We now had a change of plans so after refueling the car we routed the map towards the nearest hotel and the next day we took the 45-kilometer detour to see the mysterious castle. And holy crap was it a castle. We promised ourselves not to google this particular castle beforehand. After all, it wasn’t unusual for locals to get more excited over their local treasures even if it wasn’t particularly a hot-spot destination. We wanted to be surprised no matter the risk. We knew that even if the castle turned out to be a dud, it was still a fun day off the beaten track.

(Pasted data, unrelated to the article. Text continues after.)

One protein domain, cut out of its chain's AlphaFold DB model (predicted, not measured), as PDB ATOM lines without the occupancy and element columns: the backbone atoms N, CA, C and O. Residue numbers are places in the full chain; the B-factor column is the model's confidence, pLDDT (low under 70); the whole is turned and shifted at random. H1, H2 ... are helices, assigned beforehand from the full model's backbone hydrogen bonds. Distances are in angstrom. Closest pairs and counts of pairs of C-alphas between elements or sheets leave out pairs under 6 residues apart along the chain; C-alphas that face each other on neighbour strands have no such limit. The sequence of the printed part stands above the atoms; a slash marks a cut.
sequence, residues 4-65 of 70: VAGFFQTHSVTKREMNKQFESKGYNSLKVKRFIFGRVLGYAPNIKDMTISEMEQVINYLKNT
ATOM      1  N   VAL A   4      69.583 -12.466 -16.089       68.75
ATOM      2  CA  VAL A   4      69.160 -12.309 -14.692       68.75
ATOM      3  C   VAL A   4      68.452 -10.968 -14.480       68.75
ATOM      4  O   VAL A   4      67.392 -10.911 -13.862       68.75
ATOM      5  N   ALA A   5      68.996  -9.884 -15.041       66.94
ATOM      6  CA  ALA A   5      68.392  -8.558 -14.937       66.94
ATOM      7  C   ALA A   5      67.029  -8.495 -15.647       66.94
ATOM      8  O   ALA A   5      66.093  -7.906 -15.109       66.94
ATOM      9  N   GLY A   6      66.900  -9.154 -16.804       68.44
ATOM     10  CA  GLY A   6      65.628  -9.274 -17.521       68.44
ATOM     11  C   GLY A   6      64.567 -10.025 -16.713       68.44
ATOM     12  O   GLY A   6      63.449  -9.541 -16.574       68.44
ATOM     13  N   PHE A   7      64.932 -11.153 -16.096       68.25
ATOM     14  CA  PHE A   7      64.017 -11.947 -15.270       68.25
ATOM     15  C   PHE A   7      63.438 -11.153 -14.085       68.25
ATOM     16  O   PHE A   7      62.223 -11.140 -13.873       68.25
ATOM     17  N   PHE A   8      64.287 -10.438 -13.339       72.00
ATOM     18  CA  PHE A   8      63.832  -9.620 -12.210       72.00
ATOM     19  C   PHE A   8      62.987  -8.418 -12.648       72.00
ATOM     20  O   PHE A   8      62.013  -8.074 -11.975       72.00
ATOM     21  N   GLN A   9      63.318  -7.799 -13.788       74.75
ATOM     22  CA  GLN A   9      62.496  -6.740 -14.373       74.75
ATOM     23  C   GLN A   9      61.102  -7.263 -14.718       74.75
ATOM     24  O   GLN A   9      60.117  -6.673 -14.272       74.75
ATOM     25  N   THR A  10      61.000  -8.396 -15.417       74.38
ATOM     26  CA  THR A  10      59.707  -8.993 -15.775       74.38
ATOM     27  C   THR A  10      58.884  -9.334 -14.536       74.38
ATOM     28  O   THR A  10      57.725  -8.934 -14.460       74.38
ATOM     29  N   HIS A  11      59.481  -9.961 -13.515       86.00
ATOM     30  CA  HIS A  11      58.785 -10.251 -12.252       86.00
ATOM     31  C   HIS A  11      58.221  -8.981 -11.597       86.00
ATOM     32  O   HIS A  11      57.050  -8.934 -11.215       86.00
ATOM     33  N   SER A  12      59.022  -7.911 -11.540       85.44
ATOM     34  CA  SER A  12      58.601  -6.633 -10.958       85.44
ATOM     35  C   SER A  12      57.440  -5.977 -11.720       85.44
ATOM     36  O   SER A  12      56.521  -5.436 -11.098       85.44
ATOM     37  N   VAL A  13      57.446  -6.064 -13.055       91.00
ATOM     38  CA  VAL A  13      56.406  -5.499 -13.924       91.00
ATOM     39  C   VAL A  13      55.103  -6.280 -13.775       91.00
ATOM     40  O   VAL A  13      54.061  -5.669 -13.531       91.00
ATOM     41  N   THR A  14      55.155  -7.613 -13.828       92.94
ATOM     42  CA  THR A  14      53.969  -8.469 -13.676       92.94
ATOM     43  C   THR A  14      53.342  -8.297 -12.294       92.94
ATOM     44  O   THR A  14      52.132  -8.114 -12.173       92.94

We parked and walked the trail through the forest when a clearing opened up and we saw for the first time the castle. And it was miraculous! We stood in awe for a while before bravely continuing down the path towards the castle gates.
Sometimes when you travel, things don’t work out as planned. And sometimes, what seems like a bad situation or an awful circumstance can actually turn out to be one of the best things that happened to you! This was definitely one of those times. And if it took the Yak nearly 15,000 miles before she ran out of fuel on the Polish Motorway to accomplish this…well, I guess I should thank her!
Castle Name: Książ
– The castle overlooks the gorge of the Pełcznica
river and is one of the Wałbrzych's main tourist attractions. Source: Wikipedia